"It is getting late, Master Chapman," Pierre said, materializing from nowhere.

"Mistress Roydon should take the air while she has the opportunity. The watermen say the rain will return soon, and they are seldom wrong. Besides, John Chandler's shop is just outside the walls, on Red Cross Street. It's not half a mile."

Meeting up with George now seemed fortuitous rather than exasperating. Surely we would pass a witch on our stroll.

"Matthew would not object to my walking with Master Chapman- especially not with you accompanying me, too," I told Pierre, taking George's arm. "Is your apothecary anywhere near Paul's Wharf?"

"Quite the opposite," George said. "But you don't want to shop on Paul's Wharf. John Hester is the only apothecary there, and his prices are beyond the bounds of good sense. Master Chandler will do you a better service, at half the cost."

I put John Hester on my to-do list for another day and took George's arm. We strolled out of St. Paul's Churchyard to the north, passing grand houses and gardens.

"That's where Henry's mother lives," George said, gesturing at a particularly imposing set of buildings to our left. "He hates the place and lived around the corner from Matt until Mary convinced him that his lodgings were beneath an earl's dignity. Now he's moved into a house on the Strand. Mary is pleased, but Henry finds it gloomy, and the damp disagrees with his bones."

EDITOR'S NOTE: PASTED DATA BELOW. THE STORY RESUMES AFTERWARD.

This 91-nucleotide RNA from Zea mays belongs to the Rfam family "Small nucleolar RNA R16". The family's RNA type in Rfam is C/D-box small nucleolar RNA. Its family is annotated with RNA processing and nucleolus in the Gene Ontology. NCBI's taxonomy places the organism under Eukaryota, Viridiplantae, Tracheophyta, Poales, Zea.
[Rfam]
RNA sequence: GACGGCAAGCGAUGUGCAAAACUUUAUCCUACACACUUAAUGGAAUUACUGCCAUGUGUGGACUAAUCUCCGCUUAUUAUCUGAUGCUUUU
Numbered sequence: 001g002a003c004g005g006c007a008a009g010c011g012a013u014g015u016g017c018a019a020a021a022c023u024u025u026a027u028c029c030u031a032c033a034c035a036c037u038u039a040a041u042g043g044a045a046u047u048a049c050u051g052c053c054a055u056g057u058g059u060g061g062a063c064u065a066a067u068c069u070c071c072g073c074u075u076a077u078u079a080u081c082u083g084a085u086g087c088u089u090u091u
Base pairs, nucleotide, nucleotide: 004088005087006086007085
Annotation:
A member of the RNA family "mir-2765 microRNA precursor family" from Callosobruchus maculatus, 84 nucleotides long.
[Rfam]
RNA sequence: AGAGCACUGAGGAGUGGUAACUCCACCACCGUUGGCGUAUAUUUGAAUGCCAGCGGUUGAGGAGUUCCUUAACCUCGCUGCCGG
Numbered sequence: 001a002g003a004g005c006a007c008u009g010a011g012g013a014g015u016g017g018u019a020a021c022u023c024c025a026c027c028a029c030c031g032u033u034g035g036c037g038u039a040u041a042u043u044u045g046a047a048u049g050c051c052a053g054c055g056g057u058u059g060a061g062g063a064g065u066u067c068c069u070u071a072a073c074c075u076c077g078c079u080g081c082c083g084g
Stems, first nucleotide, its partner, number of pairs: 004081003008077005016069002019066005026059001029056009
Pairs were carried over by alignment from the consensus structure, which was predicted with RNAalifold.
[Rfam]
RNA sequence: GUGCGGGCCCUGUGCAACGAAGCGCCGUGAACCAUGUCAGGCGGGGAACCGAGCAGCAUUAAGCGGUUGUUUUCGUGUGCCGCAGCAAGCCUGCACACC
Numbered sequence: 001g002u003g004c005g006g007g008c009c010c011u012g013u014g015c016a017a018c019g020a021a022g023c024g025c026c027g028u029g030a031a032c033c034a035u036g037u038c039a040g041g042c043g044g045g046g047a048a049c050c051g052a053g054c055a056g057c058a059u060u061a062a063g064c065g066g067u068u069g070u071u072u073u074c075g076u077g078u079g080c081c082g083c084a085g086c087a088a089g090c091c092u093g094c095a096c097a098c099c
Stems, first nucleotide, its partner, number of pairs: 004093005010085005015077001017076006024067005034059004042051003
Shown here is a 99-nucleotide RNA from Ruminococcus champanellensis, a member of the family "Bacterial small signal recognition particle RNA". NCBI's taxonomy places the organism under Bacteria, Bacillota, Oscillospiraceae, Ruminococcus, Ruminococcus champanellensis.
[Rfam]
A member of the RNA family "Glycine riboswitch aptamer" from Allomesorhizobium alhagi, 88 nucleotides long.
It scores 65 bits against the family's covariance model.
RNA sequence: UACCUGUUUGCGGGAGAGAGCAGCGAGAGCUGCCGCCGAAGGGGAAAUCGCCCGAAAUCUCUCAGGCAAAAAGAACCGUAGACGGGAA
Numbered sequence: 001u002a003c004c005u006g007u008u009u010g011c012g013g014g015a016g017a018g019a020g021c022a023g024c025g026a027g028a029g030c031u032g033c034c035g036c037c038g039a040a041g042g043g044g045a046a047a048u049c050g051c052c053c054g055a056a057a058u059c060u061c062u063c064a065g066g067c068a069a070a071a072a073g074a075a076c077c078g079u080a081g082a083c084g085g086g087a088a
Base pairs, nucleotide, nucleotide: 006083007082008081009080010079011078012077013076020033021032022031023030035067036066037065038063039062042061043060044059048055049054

The city walls were just beyond the Percy family house. Built by the Romans to defend Londinium from invaders, they still marked its official boundaries. Once we'd passed through Aldersgate and over a low bridge, there were open fields and houses clustered around churches. My gloved hand rose to my nose at the smell that accompanied this pastoral view.

"The city ditch," George said apologetically, gesturing at a river of sludge beneath our feet. "It is, alas, the most direct route. We will be in better air soon." I wiped at my watering eyes and sincerely hoped so.

George steered me along the street, which was broad enough to accommodate passing coaches, wagons full of food, and even a team of oxen. While we walked, he chatted about his visit with his publisher, William Ponsonby. Chapman was crushed that I didn't recognize the name. I knew little about the nuances of the Elizabethan book trade and so drew him out about the subject. George was happy to gossip about the many playwrights Ponsonby snubbed, including Kit. Ponsonby preferred to work with the serious literary set, and his stable of authors was illustrious indeed: Edmund Spenser, the Countess of Pembroke, Philip Sidney.

"Ponsonby would publish Matt's poetry as well, but he has refused." George shook his head, perplexed.

"His poetry?" That brought me to a sudden halt. I knew that Matthew admired poetry, but not that he wrote it.